only disintegration of the bloc and the Soviet Union itself, Yeltsin hopped on the bandwagon of criticism:
he attacked the vested interests and called for more, speedier change.

With help from the World Bank and the International Monetary Fund, and with advice from Yegor Gaidar and Anatoly Chubais, Yeltsin sped up the pace of economic reform. American economist Geoffrey Sachs urged him to move forward with "shock therapy." Where Gorbachev tinkered with subsidies, Yeltsin slashed them, only retaining price supports for bread, vodka, and the subway. He hoped that his "shock therapy" would only temporarily and momentarily disrupt the economy. What resulted was economic collapse, hyperinflation, devaluation of the ruble, and such hardship across the population that some lamented the fall of the Soviet Union and yearned romantically for the order and stability of Communism. Chart/graph (right) takes stats to 2012.

image source/Russian economy
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BBC explains "Yeltsin's Legacy"
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"Black October, 1993": Yeltsin shows willingness to use force to keep his power and authority
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According to Victor Sebestyen, Yeltsin "did little to to develop civil society, the rule of law,
the emergence of viable political parties, or a modernized economy....
[His] corrupt cronyism encouraged a gangster capitalism from which Russia is still suffering..."

The economic and social outcomes of "shock therapy" during the so-called "Wild East" persisted throughout the 1990s: while the oligarchs supported by their mafiyah thugs garnered millions of rubles, dachas, cars, jewels, etc., 37% of Russians lived in a poverty more desperate than during the Soviet era. Life expectancy for Russian males fell from 69 to 58 (McKay, et al. 1049). And old women sold their possessions on the streets of Moscow.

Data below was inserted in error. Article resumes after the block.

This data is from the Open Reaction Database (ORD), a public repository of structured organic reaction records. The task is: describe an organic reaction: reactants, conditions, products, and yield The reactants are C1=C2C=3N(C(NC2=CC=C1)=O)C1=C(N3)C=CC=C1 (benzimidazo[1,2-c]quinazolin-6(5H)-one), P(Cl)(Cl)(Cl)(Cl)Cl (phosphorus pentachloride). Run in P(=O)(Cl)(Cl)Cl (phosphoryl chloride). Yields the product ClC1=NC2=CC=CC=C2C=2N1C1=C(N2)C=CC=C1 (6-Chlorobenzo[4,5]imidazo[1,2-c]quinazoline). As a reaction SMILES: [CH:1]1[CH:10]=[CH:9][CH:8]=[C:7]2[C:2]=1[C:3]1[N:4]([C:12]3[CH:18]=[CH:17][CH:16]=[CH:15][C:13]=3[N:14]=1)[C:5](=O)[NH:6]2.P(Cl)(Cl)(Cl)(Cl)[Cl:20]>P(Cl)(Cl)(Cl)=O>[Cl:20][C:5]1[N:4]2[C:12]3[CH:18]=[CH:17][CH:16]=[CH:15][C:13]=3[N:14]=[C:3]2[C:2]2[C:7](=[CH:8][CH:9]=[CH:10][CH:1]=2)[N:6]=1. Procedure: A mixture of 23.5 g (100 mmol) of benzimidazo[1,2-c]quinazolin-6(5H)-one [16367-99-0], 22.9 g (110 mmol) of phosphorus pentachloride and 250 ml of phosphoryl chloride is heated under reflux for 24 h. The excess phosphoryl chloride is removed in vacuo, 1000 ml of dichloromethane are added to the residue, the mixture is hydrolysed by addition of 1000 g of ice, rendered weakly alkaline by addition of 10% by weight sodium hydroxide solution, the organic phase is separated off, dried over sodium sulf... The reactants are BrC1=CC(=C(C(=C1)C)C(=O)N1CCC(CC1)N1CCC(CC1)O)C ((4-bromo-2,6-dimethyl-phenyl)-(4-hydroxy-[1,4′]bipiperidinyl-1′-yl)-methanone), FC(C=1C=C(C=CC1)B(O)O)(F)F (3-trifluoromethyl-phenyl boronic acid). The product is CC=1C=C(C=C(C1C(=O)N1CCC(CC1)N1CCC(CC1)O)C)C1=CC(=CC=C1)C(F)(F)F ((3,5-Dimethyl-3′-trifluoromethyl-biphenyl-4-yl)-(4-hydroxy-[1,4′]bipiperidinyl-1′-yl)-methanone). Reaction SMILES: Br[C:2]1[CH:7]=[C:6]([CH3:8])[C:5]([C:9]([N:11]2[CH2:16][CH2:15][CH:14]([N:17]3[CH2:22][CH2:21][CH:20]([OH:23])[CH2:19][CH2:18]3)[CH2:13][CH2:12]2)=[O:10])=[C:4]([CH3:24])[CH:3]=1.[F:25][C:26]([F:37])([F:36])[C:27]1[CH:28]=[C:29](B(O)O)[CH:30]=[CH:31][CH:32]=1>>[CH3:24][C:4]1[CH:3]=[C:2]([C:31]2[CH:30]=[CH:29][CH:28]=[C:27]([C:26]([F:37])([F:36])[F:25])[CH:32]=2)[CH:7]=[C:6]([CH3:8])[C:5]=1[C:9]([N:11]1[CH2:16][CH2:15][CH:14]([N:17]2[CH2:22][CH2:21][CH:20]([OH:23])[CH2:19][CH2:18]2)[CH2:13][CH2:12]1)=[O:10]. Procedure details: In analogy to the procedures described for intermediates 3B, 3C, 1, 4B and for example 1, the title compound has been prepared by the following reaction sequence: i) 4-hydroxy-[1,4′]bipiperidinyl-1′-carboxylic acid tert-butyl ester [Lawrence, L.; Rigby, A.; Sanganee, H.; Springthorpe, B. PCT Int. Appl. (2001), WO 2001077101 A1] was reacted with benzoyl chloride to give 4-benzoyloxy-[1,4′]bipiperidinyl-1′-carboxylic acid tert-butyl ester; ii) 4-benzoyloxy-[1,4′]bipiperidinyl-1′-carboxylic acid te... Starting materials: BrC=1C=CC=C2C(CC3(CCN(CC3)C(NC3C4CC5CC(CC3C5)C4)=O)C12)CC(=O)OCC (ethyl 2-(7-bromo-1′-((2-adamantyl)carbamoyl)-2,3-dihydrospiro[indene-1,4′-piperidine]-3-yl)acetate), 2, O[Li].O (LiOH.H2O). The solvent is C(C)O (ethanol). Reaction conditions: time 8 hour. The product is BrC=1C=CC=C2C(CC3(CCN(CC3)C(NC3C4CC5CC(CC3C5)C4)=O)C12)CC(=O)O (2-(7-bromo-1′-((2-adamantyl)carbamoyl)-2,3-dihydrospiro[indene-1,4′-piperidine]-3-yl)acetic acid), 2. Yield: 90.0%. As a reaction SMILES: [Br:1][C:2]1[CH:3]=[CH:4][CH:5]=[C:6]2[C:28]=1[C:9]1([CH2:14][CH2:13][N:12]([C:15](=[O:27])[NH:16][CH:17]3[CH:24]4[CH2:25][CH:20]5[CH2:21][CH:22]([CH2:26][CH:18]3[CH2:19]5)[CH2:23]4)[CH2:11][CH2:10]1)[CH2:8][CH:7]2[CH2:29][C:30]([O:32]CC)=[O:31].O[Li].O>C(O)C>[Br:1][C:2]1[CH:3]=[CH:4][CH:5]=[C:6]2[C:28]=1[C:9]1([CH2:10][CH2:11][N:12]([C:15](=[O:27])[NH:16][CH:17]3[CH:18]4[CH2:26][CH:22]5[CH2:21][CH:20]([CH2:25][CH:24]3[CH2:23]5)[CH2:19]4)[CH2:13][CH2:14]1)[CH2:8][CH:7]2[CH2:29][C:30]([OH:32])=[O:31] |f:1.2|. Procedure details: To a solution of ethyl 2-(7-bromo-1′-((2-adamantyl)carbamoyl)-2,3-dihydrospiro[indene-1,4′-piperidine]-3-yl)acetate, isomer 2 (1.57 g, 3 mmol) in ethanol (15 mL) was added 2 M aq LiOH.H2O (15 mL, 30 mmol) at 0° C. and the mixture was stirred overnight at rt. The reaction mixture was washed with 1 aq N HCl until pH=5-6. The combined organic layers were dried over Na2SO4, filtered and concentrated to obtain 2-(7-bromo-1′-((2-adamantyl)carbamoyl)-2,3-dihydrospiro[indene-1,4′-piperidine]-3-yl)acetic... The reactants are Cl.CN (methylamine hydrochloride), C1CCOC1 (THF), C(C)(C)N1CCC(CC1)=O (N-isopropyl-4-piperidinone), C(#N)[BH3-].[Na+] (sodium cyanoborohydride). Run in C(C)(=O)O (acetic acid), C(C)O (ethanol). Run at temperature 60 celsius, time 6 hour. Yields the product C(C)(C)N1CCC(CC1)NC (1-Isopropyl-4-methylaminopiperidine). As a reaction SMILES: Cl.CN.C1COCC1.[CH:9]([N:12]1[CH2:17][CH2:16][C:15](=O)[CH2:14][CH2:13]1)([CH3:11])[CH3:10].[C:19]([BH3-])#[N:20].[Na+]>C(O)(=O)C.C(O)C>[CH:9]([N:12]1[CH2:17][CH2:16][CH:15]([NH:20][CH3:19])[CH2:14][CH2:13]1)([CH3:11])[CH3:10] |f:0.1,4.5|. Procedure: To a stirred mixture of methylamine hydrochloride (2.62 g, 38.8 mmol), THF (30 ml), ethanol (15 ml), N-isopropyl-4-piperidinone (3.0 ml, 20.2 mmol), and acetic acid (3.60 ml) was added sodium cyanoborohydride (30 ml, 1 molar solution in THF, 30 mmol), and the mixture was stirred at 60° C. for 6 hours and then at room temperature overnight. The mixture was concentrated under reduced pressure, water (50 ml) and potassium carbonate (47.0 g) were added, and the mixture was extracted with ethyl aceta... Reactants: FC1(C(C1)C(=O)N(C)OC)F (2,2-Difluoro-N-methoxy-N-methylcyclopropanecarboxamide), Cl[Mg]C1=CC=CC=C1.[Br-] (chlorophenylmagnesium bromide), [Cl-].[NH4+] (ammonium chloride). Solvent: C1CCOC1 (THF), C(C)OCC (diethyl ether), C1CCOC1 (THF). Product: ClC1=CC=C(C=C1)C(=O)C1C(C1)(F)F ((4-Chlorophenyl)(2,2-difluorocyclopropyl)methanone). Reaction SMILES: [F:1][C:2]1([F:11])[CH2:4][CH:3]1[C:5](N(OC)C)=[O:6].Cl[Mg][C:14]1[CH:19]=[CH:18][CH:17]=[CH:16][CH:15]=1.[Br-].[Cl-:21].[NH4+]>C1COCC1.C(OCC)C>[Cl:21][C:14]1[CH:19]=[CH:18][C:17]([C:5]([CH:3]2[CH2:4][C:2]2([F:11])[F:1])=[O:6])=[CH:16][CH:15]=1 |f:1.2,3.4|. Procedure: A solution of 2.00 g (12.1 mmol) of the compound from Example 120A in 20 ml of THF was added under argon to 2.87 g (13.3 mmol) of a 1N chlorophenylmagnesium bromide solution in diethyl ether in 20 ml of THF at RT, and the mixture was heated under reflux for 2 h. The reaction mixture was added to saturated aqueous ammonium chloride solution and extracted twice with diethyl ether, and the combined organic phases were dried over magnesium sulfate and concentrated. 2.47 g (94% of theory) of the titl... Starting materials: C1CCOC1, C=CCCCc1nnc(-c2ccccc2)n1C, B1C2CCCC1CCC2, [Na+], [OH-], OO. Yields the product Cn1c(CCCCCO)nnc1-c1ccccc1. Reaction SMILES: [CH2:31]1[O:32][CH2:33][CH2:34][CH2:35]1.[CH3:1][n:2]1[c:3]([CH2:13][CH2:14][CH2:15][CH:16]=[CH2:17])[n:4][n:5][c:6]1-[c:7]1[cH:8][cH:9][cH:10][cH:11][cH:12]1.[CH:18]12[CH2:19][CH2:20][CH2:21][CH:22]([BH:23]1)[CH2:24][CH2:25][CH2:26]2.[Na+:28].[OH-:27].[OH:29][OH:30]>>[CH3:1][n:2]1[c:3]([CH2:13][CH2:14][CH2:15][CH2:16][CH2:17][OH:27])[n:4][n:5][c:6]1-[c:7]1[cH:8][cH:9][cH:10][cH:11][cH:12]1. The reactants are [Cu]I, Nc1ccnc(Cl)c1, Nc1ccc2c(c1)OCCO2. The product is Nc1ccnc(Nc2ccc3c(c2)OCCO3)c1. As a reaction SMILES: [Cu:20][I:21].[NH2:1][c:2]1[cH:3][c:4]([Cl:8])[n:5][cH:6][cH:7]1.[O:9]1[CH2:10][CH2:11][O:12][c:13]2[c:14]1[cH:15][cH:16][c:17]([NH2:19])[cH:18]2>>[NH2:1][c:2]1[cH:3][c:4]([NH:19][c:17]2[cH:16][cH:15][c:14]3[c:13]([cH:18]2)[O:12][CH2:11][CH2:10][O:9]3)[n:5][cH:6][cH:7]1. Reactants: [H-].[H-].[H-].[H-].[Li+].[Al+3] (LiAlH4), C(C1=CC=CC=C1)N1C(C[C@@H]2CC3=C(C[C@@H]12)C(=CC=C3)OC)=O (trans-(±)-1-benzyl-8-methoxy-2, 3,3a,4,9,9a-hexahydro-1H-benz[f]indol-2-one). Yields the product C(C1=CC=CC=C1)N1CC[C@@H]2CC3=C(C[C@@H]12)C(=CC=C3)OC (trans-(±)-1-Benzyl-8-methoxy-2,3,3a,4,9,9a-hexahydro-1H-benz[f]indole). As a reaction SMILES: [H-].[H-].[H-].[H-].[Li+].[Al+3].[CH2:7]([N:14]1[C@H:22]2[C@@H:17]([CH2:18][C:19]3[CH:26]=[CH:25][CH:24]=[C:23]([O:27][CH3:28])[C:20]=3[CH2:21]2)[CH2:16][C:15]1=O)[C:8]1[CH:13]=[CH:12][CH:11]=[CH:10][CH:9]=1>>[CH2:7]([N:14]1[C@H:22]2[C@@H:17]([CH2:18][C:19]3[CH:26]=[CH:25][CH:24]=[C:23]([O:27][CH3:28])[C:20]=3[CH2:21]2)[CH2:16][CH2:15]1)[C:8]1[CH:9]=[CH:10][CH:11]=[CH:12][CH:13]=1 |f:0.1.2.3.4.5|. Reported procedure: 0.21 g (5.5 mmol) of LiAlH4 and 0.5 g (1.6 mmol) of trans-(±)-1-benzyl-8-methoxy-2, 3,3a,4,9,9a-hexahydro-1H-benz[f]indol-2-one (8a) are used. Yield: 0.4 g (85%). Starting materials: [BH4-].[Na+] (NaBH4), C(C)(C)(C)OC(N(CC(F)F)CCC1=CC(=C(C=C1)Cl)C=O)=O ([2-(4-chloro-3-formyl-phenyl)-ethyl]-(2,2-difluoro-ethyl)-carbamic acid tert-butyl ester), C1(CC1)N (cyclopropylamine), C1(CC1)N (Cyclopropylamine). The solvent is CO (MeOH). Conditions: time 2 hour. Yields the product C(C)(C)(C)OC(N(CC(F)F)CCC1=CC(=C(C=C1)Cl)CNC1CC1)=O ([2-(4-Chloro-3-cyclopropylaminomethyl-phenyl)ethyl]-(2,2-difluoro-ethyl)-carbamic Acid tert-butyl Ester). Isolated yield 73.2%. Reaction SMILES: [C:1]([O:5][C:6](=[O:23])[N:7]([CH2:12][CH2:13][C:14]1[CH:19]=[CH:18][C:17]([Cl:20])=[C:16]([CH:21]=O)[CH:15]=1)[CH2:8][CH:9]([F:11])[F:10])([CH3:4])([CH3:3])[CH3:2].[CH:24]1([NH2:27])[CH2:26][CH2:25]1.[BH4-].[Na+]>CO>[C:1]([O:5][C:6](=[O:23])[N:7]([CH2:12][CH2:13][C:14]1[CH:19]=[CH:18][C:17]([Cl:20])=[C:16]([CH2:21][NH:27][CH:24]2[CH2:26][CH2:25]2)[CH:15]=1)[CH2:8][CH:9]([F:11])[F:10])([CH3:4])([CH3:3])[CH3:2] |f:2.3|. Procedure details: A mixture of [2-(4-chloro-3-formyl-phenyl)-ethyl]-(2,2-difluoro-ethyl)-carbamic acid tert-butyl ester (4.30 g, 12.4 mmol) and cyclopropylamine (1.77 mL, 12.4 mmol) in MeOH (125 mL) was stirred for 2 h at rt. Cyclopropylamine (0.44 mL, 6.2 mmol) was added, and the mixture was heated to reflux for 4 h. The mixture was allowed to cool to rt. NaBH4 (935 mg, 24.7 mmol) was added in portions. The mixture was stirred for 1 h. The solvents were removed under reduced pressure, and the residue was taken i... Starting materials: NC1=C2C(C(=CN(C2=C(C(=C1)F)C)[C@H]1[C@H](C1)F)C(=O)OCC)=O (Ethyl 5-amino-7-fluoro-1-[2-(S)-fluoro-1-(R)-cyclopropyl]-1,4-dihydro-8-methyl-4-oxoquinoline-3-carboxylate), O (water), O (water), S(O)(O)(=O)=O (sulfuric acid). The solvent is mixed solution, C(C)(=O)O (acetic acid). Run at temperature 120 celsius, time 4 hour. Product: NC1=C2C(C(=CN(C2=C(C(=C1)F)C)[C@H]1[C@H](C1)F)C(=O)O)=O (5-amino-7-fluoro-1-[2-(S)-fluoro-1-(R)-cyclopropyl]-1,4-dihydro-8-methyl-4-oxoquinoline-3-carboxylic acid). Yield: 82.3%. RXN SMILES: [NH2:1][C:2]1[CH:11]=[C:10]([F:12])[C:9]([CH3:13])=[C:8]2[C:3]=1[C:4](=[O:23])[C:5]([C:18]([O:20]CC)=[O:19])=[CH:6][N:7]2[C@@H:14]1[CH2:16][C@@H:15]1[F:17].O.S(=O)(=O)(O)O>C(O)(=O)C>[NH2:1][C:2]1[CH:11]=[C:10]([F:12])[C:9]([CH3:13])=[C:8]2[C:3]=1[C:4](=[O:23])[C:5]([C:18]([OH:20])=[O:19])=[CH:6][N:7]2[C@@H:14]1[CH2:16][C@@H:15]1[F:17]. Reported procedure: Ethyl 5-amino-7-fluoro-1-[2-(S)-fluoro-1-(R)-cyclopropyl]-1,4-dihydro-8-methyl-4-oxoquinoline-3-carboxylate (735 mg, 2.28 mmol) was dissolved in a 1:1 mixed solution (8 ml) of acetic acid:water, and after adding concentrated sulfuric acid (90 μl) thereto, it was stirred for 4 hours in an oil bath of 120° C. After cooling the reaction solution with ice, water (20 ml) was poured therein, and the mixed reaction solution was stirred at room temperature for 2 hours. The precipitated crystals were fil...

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image source Russian Women (McKay, et al. 1049)

By 1996, economic chaos and other factors led to a backlash and nostalgia for the Soviet era. Yeltsin no longer advocated for democracy; instead he pursued a brutal policy against Chechnyan rebels and "empowered, under the banner of privatization, a small circle of billionaire oligarchs to soak up Russia's resources..." (Remnick, "Watching the Eclipse" 55). His increasingly bizarre behavior and rumors of chronic alcoholism caused his approval ratings to plummet--they hovered around 1.7%! Dysfunctional though Yeltsin was, the US feared the communist resurgence of Gennady Zyuganov more.

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On Yeltsin's "watch," the oligarchs amassed enormous wealth while pensioners could scarcely live on their diminished stipends; civil servants, teachers, and the military went unpaid; a vicious, criminal "mafiya" brought violence to the streets. Yeltsin tried vainly to rule by decree. Where once he saved "the white house" (as the site of Parliament was known) in 1991, he called out the troops to prorogue it by force in 1993. In 1998, the Russian economy was in free fall; on "Black Monday" (August 17, 1998,) Yeltsin devalued the ruble by 50% and defaulted on Russia's debts. That year, he appointed a virtual unknown, Vladimir Putin, a KGB operative, as Prime Minister; in December, 1999, Yeltsin resigned his presidency, designating Putin as his successor.

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If you want to know more about the oligarchs, follow link
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Alas, poor Boris